Lazarus knew that McFee wanted 
a private cruiser of his own, and that 
he had regarded the I Spy as the 
ideal bachelor’s go-buggy. It was 
not exactly a bribe — not quite. But 
Lazarus felt reasonably certain that 
McFee would not be inclined to dis- 
cuss the deal with anyone. Even so, 
Lazarus added one more item to 
confuse the issue; he asked McFee to 
keep an eye open for a cheap buy in 
trade tobacco. This McFee agreed 
to do, having decided quite reason- 



ably that the captain’s mysterious 
new venture involved Venus, since 
that was the only reasonable des- 
tination for the goods in question. 

It took four days to make the 
freighter spaceworthy, despite Laza- 
rus’ best efforts and liberal bonuses. 
But at the end of that time he 
dropped Luna. City behind him, 
owner and master of the City oj 

Lazarus had already shortened 
the name to the Chili in his mind. 
That brought dreams of a big bowl 
of that wonderful vulgar stew, with 
chunks of meat floating among the 
red beans — real meat, not the syn- 
thetic protein pap these youngsters 
called meat. 

He had not a care in the world. 

Approaching Earth, he called 
over the patrol frequency and asked 
for a parking orbit, as he did not 
wish to set the Chili down on Earth. 
It would waste fuel and might cause 
talk. To be sure, he could have 
picked an orbit without permission, 
but there was a long chance that the 
Chili might be noticed and charted 
during his absence, and investigated 
as a derelict. It was safer to be legal 
about it. 

An orbit having been assigned, he 
attained it and steadied down in the 
groove. That done, he set the echo 
mechanism in the ship’s communica- 
tor to his own combination, made 
sure that the set in the ship’s gig 
could trigger it, and dropped away 
in the gig. 

He had no particular destination 
in mind except to locate a public 
communicator and check in with 
Zack and the Administrator. He 
had not dared to do so until he w T as 
back on terra, since a ship-to-ground 
circuit necessitated one step of relay 
before his call could reach Novak 
Tower. The custom of privacy 

would be no safeguard if the mixer 
handling the relay overheard him 
talking to Ford about the Howard 

The Administrator answered his 
call at once, though it was late at 
night at the longitude of Novak 
Tower. From the puffy circles un- 
der his eyes, Lazarus judged that he 
had been living at his control desk. 
“Hi,” said Lazarus, “better get me 
Zack Barstow. I’ve got some things 
to report.” 

“So it’s you,” Ford said grimly. 
“I thought you had run out on us. 
Where have you been?”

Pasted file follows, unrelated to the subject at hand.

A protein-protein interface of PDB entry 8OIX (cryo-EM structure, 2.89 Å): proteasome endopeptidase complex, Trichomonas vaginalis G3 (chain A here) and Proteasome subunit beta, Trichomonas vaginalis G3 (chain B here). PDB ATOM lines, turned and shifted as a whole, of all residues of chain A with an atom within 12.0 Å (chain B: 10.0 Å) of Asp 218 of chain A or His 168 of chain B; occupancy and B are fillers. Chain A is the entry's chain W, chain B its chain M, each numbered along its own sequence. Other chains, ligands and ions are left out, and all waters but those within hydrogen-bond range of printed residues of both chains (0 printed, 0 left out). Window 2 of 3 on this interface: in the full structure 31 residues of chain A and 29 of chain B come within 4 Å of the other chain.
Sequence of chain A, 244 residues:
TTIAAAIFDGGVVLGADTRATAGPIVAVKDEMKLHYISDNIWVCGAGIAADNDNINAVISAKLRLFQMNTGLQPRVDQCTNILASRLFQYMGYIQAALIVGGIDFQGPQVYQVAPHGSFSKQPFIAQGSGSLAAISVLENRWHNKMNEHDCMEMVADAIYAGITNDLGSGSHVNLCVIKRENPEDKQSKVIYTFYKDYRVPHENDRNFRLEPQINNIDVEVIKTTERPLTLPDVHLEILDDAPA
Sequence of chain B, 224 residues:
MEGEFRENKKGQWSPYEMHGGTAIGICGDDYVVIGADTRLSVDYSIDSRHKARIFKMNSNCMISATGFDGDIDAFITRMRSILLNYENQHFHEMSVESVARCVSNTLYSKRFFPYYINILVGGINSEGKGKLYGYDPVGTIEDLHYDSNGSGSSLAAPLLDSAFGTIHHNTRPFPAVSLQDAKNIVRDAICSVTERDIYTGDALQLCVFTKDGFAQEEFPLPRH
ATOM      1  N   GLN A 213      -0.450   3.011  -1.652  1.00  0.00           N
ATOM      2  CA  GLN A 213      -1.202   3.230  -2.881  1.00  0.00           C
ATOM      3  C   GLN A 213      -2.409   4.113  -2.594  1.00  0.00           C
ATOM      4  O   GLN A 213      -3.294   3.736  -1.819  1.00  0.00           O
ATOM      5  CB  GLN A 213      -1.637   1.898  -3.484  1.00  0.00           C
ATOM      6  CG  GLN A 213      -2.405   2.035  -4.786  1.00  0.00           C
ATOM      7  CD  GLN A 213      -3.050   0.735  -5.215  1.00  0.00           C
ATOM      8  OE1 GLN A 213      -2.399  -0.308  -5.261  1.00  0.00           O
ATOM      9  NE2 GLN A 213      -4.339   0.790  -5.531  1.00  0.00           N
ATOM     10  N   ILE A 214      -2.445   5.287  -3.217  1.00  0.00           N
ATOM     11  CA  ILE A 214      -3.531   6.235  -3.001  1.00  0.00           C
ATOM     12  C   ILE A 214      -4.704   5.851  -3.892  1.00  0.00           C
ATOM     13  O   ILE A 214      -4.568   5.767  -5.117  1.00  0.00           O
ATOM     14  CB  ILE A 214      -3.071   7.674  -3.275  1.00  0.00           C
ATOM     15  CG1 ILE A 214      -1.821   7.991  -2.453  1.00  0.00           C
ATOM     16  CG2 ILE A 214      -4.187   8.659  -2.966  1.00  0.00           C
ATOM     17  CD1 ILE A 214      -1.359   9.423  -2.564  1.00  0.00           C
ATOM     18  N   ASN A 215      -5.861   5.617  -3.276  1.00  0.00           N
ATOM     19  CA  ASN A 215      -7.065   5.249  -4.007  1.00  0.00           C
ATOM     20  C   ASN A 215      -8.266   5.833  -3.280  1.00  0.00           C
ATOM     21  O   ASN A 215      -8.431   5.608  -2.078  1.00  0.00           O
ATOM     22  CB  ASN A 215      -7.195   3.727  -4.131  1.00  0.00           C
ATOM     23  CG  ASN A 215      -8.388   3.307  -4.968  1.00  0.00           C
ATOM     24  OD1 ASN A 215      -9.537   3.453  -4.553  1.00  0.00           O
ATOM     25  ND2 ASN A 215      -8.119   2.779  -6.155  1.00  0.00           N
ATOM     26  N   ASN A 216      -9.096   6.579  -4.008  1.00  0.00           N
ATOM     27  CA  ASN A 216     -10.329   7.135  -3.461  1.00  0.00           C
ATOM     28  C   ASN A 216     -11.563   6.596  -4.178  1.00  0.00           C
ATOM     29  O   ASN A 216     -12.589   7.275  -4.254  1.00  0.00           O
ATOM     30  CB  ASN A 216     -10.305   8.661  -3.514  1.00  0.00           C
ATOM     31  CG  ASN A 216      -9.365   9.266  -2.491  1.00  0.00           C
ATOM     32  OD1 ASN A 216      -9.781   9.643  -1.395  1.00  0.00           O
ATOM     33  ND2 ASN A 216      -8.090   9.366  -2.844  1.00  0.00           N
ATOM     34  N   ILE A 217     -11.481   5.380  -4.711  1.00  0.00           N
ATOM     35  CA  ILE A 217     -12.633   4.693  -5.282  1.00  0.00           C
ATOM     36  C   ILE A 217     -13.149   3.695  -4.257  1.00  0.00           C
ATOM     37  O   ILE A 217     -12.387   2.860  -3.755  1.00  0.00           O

“Buying a ship,” Lazarus said 
briefly. “Where did you think? 
Let’s get Barstow.” 

Ford frowned, but turned to his 
desk. By means of an auxiliary 
screen, Barstow joined them in con- 
ference. He seemed surprised to see 
Lazarus, and not altogether relieved. 
Lazarus spoke quickly: 

“What’s the matter, pal? Didn’t 
Ford tell you what I was up to?” 

“Yes, he did,” admitted Barstow, 
“but he didn’t know where you were 
or what you were doing. As time 
went along and you didn’t check in, 
I decided that we had seen the last 
of you.” 

“Shucks,” protested Lazarus, 
“you know I wouldn’t do anything 
like that. Anyhow', I’m here — and 
here’s what I’ve done so far — ” He 
told them of the Chili and of his 
visit to the New Frontiers. “Now 
this is how I see it: Sometime be- 

tween four and six days from now, 
while the New Frontiers is waiting 
out there with nobody inboard of 
her, I set the Chili down in the prison 
reservation, we load her up in a 
hurry, rush out to the New Fron- 
tiers, take her over, and scoot. Mr. 
Administrator, that calls for a lot of 
help from you. You’ll have to see 
to it that your proctors look the 



other way when I land and while we 
load. Then we’ll need to kinda slide 
past the traffic patrol. After that it 
would be a whole lot better if no 
naval craft were in a favorable posi- 
tion to do anything drastic about the 
New Frontiers. If there is a watch 
left on board, they may holler for 
help before we can shut ’em up.” 
“Give me credit for some fore- 
sight,” Ford answered sourly. “I 
know you will have to have a diver- 
sion to accomplish it. The scheme 
is fantastic as it is.” 

“Not too fantastic,” Lazarus dis- 
agreed, “if you are willing to use 
your emergency powers to the limit 
right at the last minute.” 

“No, perhaps not. But we can’t 
wait any four days.” 

“Why not?” 

“The situation won’t hold together 
that long.” 

“Neither will mine,” put in Bar- 

Lazarus looked from one face to 
the other. “Huh? What’s the trou- 
ble? What’s up?” 

They told him. 

Ford and Barstow were engaged 
in an obviously impossible task, that 
of putting over a complex and subtle 
fraud, a triple fraud, for the neces- 
sary effect was to be different for